The GBP/EUR pair declined on Friday after Manufacturing and Services PMI for both the UK and Eurozone, were released and the UK data underperformed.
Analysts, economists, policymakers and traders gained their first significant insight into how well the UK and Eurozone economies are bearing up in the aftermath of Brexit today after major economic data for July was published.
Manufacturing and Services PMI's for both the UK and Eurozone were published this morning, and whilst the Eurozone data came out marginally better than had been expected, the UK data was more mixed, with Manufacturing down - but not as badly as expected - but Services showing a much deeper-than-anticipated contraction.
Analysts had been expecting UK Manufacturing PMI in July to fall to 47.5 from 52.1 previously, however, although it fell, it faired better than expected, coming out at 49.1.
Services PMI, meanwhile, came out at 47.4, when it had been forecast to fall to a lesser 48.7 from 52.3 previously.
Chris Williamson, Chief Economist at Markit, who produce the survey, said:
"July saw a dramatic deterioration in the economy, with business activity slumping at the fastest rate since the height of the global financial crisis in
early - 2009.
“The downturn, whether manifesting itself in order book cancellations, a lack of new orders or the postponement or halting of projects, was most
commonly attributed in one way or another to ‘Brexit’
“The one ray of light was an improvement in manufacturing export growth to the best for two years as the weak pound helped drive overseas
sales, though producers also suffered the flip - side of a weak currency as import prices spiked higher."
Eurozone data holds up suprisingly well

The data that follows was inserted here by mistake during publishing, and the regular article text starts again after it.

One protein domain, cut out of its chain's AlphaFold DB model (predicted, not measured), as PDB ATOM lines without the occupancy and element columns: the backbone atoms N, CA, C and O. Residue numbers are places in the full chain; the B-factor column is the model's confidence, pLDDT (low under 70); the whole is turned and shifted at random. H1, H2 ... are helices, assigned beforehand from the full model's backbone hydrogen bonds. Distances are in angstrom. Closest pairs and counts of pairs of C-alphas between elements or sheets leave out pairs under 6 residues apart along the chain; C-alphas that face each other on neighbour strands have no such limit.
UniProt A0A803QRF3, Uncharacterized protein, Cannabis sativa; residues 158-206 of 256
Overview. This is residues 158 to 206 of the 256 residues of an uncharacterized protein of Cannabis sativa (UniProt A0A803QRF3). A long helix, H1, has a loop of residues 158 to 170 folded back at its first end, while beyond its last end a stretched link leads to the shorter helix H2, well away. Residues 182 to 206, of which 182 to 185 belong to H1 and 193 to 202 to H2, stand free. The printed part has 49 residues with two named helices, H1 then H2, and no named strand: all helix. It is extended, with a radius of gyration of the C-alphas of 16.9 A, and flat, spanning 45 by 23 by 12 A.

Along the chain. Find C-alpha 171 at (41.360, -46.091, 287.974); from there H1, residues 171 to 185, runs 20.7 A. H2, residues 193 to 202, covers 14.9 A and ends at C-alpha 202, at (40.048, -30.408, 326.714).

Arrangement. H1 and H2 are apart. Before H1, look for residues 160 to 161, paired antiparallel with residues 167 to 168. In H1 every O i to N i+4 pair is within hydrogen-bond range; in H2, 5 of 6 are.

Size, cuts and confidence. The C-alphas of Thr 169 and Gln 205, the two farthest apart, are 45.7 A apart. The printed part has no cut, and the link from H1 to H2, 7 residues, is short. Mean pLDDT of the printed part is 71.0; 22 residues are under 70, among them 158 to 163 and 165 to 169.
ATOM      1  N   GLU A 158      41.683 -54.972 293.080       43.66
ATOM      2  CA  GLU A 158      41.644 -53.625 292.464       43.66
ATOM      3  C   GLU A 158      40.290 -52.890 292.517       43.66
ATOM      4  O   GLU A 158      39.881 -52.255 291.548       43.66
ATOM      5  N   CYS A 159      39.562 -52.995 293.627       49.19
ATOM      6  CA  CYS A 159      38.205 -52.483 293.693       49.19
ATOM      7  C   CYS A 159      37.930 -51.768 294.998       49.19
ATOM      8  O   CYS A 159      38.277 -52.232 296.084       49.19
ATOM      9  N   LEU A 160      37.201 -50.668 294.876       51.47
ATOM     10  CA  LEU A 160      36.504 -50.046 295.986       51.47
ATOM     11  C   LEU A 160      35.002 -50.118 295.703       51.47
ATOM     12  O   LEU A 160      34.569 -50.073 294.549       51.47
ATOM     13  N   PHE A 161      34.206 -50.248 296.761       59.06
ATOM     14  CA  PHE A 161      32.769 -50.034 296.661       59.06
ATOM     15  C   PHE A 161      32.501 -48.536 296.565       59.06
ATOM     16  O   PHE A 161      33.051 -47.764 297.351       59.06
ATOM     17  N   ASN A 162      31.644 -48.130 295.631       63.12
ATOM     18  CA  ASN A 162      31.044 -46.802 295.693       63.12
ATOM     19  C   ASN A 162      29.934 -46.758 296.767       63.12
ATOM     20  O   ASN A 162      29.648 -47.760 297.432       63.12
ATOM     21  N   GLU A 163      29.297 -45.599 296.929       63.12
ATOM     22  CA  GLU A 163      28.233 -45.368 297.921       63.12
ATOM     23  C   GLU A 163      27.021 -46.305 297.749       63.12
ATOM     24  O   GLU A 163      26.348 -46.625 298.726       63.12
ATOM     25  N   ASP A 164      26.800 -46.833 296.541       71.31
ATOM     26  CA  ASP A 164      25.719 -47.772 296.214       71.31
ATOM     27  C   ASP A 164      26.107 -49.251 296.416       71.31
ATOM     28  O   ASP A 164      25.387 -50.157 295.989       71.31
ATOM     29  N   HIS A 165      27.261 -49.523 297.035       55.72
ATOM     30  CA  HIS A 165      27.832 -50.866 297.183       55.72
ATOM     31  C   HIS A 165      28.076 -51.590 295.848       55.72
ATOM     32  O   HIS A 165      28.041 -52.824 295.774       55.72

In the Eurozone, Manufacturing PMI came out at 51.9 from 52.8, which was a basis point below the 52.0 expected.
Eurozone Services fell only a single basis point to 52.7 from 52.8 previously, when a steeper drop to 52.0 had been forecast.
The data led to a rise in GBP/EUR following the release of the Eurozone data and then a sell-off of a cent from 1.2045 to 1.1945 after the release of the UK data.
Markit's Williamson commented that:
"The eurozone economy showed surprising resilience in the face of the UK’s vote to leave the EU and another terrorist attack in France.
“The overall rate of economic growth is largely unchanged, suggesting GDP is growing at a sluggish but reasonably steady annual rate of
Triangle chart pattern still intact
Despite the minor volatility following the releases, the triangle pattern on the GBP/EUR chart remained intact.
It has now completed the minimum number of constituent waves (5), with a,b,c,d and e all finished.
It is therefore ripe to breakout in one direction or another.
A move above the 1.2100 level would probably confirm an extension up to 1.2250.
Likewise, a break below 1.1850 would confirm a move down to a target at 1.1700.
Targets are generated by extrapolating between 61.8% and 100% of the height of the triangle at its tallest point up or down from the point of the break.
Euro climbs after Draghi underlines the resilience of financial markets
The euro rose as ECB Presidient Mario Draghi read out the governing council’s opening statement on Thursday, with GBP/EUR falling from 1.1970 to 1.1940 (at the time of writing), as the single currency outperformed sterling.
The euro especially gained after Mario Draghi said that financial markets had, “weathered the spike,” caused by Brexit, “with encouraging resilience. “
This was in contrast to the pessimistic view expected by most market analysts, who thought Draghi and the ECB would paint a gloomier picture.
Draghi further added that due to the policies of the ECB, and the reform and recapitalization of euro-zone banks, “market stresses were contained”
He did not dismiss the possibility of using further stimulus to help support the region should the impact of Brexit require it, however, he played for time:
“Over the coming months when we have more information including new staff projections,” we will decide.
Added that, “if warranted to act the governing council will use all the instruments available within its mandate.”
The ECB highlighted how bank lending was continuing to improve in the region, with loans to non-financial institutions rising by 1.4% in May compared to 1.2% in April.
Loans to households rose by 1.6% in May - the same as April.
Draghi was positive about Eurozone banks despite the hit from Brexit, saying, “the problem now is weak profitability not solvency.”